If i had filled out a questionnaire at that time, just a few weeks ago, about freedom, personal freedom, i would have stated that a desire for such freedom was a driving force behind my running; time set aside, time to be myself, time to be free.

I wasn’t really expecting a few classes of Practical Philosophy to change my life so dramatically.  Class 1 introduced us to the concept that freedom, true freedom, is internal.  Initially i objected, freedom to me was always connected with political and economic freedom.  Were we saying that a person in a country where you were not allowed to express your views freely could be as free as someone who could?  Were we saying that someone living in extreme poverty could be as free as a wealthy person?  So we turned it around, were we saying that a poor person could not be free.  Of course not.  Were we saying that because you were born in a country run by a dictator, you could never experience freedom?  Of course not.  Were we saying that the determining conditions for freedom where physical and external? Of course not.

Some of my classmates mentioned free time, ‘me’ time, as the moments that they experienced freedom, quiet moments in the day when they get the chance to be ‘themselves.  Even as they spoke, even though i knew what they meant, even though i would have given the same answer at the start of the class, i knew that they were wrong.  One of the gifts i receive in these Practical Philosophy classes are moments of clarity, moments when i know.  I try to not take these too seriously and examine them further at a later stage – delusions have their own certainties.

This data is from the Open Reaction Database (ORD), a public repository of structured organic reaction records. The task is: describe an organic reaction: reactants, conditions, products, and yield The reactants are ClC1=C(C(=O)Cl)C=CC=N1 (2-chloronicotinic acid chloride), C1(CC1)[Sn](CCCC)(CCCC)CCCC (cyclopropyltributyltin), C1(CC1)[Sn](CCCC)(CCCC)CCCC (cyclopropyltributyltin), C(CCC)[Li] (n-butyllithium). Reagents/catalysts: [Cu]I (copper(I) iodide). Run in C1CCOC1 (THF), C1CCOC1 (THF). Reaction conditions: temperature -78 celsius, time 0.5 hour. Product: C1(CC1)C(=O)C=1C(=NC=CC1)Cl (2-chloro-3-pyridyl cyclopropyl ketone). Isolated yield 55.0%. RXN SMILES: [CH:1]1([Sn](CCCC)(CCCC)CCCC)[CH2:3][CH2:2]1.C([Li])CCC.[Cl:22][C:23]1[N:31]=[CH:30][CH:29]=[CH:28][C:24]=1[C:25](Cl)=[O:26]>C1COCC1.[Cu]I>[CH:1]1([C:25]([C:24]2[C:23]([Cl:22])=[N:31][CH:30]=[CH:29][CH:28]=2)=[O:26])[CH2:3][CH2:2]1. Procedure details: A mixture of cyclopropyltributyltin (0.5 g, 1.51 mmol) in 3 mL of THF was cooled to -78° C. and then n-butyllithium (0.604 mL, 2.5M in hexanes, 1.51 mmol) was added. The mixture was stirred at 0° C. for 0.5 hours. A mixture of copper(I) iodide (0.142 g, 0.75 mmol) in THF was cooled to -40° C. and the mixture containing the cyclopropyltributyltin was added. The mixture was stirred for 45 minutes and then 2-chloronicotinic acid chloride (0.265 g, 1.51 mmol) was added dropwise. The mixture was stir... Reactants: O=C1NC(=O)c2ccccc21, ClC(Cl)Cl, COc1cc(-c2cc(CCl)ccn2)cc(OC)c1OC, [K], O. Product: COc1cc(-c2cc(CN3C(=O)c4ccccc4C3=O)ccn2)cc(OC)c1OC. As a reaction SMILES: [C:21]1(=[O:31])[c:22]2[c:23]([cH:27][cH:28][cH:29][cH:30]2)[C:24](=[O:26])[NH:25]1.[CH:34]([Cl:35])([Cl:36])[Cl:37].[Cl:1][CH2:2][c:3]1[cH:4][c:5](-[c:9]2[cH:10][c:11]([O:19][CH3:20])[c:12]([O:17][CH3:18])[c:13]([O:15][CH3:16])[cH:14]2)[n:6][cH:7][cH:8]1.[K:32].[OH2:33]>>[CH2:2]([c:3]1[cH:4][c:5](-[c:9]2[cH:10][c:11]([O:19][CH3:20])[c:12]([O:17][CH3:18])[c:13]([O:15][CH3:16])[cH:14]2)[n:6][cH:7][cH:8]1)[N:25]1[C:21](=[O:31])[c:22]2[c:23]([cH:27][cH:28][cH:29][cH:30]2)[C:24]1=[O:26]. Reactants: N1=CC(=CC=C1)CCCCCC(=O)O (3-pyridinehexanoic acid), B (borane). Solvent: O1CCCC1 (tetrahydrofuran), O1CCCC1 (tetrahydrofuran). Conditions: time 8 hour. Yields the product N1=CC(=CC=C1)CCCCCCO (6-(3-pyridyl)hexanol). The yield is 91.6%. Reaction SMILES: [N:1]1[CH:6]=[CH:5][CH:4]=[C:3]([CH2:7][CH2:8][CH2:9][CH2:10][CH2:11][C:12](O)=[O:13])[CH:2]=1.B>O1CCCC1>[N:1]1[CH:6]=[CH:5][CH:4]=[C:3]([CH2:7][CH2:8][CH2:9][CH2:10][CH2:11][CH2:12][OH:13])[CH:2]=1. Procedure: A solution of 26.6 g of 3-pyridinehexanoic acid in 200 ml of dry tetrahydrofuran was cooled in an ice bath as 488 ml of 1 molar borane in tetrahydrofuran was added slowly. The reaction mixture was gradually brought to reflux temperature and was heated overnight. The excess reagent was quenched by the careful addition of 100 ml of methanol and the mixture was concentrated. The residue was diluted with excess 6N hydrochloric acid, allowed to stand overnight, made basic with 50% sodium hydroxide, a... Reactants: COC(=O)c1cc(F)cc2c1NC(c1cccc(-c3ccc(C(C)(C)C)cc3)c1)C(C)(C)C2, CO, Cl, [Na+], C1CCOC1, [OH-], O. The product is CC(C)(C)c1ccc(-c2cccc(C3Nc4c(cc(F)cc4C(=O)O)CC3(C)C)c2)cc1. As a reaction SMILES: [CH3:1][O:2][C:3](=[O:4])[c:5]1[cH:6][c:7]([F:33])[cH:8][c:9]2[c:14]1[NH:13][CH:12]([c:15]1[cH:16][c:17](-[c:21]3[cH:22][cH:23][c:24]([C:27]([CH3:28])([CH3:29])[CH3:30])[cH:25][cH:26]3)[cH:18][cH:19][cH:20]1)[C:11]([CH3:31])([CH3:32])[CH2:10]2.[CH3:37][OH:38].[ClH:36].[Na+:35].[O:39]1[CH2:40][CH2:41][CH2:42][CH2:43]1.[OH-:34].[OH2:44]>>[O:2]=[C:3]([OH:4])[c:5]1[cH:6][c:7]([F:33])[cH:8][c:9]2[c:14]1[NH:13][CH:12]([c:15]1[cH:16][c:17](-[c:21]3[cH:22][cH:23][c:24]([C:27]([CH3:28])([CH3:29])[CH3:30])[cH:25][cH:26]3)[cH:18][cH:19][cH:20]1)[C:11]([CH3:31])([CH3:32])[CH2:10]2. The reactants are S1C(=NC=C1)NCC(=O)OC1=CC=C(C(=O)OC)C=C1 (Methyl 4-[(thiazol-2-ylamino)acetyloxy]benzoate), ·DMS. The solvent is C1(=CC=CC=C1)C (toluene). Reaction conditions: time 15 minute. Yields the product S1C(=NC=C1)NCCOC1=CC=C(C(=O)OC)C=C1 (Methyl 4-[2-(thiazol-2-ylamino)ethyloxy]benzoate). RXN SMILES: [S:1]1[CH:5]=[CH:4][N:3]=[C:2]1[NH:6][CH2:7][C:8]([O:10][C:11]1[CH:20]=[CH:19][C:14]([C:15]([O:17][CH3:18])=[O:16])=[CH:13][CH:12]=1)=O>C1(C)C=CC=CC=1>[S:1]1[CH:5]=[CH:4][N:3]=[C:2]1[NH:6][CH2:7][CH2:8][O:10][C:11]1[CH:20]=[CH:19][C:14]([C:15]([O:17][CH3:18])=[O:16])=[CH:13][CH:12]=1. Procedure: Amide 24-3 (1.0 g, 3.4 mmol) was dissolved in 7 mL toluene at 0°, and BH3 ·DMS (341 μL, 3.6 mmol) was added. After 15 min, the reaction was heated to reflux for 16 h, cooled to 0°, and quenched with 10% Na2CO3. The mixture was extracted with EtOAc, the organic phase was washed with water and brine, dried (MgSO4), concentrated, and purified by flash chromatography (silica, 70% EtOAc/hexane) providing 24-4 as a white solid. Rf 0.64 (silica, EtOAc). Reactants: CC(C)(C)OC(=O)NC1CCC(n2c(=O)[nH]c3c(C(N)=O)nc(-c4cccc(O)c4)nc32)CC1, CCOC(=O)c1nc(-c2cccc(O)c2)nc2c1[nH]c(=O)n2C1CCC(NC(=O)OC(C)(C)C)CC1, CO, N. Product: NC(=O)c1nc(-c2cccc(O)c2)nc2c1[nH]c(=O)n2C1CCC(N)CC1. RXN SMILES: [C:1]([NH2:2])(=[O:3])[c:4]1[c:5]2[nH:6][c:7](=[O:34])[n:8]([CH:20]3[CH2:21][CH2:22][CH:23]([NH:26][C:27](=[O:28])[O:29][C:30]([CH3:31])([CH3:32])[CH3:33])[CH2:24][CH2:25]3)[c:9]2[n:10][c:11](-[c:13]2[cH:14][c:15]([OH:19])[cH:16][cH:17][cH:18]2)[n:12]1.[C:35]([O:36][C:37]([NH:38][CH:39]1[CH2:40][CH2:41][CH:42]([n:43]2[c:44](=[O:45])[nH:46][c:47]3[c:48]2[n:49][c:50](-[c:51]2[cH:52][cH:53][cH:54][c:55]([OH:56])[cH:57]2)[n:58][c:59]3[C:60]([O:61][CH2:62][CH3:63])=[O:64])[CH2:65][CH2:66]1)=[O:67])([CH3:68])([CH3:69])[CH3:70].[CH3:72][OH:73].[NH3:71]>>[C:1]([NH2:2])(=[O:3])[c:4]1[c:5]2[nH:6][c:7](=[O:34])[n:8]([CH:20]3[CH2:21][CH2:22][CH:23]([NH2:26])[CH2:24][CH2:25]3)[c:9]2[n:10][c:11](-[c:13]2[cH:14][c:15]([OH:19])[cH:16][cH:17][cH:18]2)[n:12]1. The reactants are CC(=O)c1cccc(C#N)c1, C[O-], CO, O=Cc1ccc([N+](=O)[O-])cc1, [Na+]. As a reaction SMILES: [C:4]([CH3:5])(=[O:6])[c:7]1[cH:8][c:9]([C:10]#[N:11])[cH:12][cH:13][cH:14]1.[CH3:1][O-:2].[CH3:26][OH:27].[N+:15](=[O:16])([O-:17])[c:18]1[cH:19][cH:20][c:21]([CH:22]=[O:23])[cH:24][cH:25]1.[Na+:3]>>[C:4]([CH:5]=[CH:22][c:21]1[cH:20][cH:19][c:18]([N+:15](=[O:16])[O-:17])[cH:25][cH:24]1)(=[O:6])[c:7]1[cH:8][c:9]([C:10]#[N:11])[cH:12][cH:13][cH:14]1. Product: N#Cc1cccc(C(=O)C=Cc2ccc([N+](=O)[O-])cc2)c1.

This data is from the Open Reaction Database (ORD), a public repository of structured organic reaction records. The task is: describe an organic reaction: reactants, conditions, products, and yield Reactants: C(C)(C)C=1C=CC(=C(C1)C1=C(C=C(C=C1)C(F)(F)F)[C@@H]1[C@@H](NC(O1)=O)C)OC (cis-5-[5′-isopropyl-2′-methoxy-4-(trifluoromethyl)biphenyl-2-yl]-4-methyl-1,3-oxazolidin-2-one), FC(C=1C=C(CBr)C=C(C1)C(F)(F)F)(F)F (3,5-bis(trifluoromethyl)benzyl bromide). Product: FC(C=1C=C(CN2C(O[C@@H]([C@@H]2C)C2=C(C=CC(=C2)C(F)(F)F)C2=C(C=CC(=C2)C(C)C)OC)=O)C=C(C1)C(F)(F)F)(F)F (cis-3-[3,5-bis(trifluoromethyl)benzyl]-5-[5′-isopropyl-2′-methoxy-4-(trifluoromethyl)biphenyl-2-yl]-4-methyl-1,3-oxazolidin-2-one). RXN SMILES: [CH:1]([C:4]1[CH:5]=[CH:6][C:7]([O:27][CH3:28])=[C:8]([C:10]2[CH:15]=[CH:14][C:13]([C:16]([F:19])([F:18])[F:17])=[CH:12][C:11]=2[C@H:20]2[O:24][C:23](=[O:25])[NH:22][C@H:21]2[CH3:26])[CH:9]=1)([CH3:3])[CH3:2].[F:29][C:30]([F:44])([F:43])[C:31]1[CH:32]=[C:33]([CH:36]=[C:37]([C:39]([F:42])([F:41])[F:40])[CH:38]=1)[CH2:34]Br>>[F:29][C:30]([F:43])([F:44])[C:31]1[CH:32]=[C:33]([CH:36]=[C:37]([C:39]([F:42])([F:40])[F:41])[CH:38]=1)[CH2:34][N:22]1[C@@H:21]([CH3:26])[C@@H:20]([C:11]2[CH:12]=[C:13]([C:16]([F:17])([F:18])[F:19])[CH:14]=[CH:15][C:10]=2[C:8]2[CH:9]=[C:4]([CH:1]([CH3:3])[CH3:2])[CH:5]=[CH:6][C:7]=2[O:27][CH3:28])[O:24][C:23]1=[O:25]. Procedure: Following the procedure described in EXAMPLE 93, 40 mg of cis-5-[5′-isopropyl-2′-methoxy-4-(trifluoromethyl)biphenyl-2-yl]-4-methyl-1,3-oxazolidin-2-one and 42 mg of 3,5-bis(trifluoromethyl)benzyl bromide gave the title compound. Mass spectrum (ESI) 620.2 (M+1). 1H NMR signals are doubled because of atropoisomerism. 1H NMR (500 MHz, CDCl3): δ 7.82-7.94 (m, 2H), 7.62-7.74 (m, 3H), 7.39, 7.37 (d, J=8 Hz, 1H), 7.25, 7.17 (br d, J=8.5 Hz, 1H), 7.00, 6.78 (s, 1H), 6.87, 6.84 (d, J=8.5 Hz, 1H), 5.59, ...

We examined another proposal; “The truth shall set you free”.  This was a theory which i readily agreed with.  My life has been so ensnared with lies for so long and i have spent so much time and energy trying to free myself from their ghastly embrace that truth is something i value more each passing month.   I can not imagine freedom existing with truth.   This proposal was expanded to, “Simple and truthful relationships are all that is required”.  Imagine if all of your relationships were simple and truthful, imagine the freedom!